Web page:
11. 11. 11 Being with deaf peers ESRC Deafness Cognition and Language Research Centre ‘I would like to ask you another question, if there was a perfect way that you could receive your education, how would you like it to be? Would you want to be with deaf people all the time or are you happy now at your college? What do you think would be the ‘perfect education’?’ (interviewer) ‘Before I wanted just deaf people together but now I think a mixture is better. I teach hearing people sign language and perhaps in the future they will become CSWs. It may be more difficult at University, I am not sure.’ (deaf mainstreamer, HF) ‘Why?’ ‘Because maybe I will be the only deaf person at university. There won’t be any other deaf people maybe.’ (deaf mainstreamer, HF)
    12. 12. 12 Observations/comments ESRC Deafness Cognition and Language Research CentreFriendships Most participants across the three groups have deaf friends. Their closest friends are deaf. Some participants do have hearing friends which are from the same college they attend. Very few participants have hearing friends outside of college. Many communicate with hearing people through lipreading, writing things down and mobile phones
    13. 13. 13 Access ESRC Deafness Cognition and Language Research Centre In the classroom, do you use DVDs, computers, smartboards? ‘Yes but in my school it is mostly videos which don’t have any subtitles. So the CSW has to translate the videos. But some teachers, like in geography, they will give me a transcript of the video so I can watch and read. But this is not easy, to be watching the video and reading the transcript at the same time.’ (deaf mainstreamer, aged 16)
    14. 14. 14 Observations/comments ESRC Deafness Cognition and Language Research CentreAccess Those in mainstream colleges don’t have full access to DVDs. DVDs don’t have subtitles and CSWs are not always able to translate videos fully Those who attend a deaf school always have full access to DVDs (no subtitles occasionally) Group discussions are sometimes a problem in mainstream colleges. It is hard to translate fast paced group discussions Sometimes information is missed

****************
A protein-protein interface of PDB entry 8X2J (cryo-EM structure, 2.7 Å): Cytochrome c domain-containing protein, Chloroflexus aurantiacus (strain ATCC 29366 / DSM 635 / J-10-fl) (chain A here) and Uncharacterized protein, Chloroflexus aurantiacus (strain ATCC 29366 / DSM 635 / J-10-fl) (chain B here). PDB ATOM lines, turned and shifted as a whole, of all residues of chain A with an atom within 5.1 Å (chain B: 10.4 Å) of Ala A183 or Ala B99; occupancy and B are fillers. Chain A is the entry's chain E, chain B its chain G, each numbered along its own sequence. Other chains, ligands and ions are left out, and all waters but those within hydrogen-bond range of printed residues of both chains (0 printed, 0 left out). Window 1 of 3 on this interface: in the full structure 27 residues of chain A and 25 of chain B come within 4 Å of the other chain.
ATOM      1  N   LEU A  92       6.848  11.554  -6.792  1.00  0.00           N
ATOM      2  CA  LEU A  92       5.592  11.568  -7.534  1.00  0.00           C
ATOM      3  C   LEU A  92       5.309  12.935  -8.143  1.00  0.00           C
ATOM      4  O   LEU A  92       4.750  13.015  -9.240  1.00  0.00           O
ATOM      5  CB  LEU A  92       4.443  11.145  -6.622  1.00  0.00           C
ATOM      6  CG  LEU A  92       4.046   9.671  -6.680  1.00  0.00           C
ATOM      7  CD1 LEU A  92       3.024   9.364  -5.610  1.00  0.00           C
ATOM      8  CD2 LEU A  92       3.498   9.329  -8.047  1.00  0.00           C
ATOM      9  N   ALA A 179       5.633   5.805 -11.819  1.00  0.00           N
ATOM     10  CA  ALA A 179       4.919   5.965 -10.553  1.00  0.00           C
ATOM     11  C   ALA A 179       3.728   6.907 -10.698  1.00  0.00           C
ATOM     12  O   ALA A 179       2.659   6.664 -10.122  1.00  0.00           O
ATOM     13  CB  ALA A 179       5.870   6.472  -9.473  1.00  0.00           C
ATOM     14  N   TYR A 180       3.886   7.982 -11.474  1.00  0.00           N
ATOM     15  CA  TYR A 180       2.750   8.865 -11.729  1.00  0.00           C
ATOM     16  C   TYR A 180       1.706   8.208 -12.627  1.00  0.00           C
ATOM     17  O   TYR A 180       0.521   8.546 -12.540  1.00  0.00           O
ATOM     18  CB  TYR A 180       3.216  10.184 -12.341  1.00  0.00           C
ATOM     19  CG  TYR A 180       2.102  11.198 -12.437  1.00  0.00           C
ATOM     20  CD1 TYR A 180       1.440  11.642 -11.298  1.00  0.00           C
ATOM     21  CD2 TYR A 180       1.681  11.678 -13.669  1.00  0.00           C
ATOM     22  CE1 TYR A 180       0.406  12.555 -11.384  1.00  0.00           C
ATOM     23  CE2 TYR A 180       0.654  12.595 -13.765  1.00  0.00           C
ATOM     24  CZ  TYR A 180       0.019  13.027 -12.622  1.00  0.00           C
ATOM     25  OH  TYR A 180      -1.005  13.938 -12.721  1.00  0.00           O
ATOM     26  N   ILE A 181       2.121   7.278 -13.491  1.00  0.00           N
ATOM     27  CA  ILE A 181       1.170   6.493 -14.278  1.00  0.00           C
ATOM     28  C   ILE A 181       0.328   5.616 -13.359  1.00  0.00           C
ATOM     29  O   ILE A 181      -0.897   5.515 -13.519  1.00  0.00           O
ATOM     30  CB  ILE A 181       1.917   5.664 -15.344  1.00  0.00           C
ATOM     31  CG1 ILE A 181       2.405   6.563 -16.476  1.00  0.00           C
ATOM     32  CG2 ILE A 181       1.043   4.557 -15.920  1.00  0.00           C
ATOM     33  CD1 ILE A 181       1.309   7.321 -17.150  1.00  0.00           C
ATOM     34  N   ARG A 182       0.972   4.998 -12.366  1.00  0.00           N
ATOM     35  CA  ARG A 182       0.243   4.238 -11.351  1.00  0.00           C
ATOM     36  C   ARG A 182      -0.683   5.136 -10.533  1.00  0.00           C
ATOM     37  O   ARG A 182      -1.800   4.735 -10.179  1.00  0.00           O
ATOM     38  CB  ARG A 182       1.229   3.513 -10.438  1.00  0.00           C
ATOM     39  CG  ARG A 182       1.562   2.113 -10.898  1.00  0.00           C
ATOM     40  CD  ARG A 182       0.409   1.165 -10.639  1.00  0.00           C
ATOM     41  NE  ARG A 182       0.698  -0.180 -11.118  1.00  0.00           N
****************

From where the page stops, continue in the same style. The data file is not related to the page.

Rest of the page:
15. 15. 15 Use of CSWs ESRC Deafness Cognition and Language Research Centre ‘There are about 11 communication support workers and most of them have level 1 or level 2 signing. Some look like they have achieved a level 3 but they haven’t done the exam. This is a bit of a problem because most of us ask for level 3 CSWs and they don’t have any.’ (deaf mainstreamer, aged 16)
    16. 16. 16 Use of CSWs ESRC Deafness Cognition and Language Research Centre ‘When they provide me with level 2 signers, they don’t sign everything and I have to ask my friends in the class for more information and they explain to me what I have to do.’ (deaf mainstreamer, aged 16)
    17. 17. 17 Use of CSWs ESRC Deafness Cognition and Language Research Centre Other mainstreamers have said that they are happy with their CSWs and find them very supportive and helpful Observation – many CSWs seem to help students with their work (tutoring) as well as translating in the classroom
    18. 18. 18 Conclusions ESRC Deafness Cognition and Language Research Centre Some patterns emerging Further analysis and data collection needed Follow-up interview in 5 years or interview young, deaf adults from different educational backgrounds Access in mainstream schools and colleges need to be improved Looking solely at reading age, the educational system is still failing deaf children and this is happening today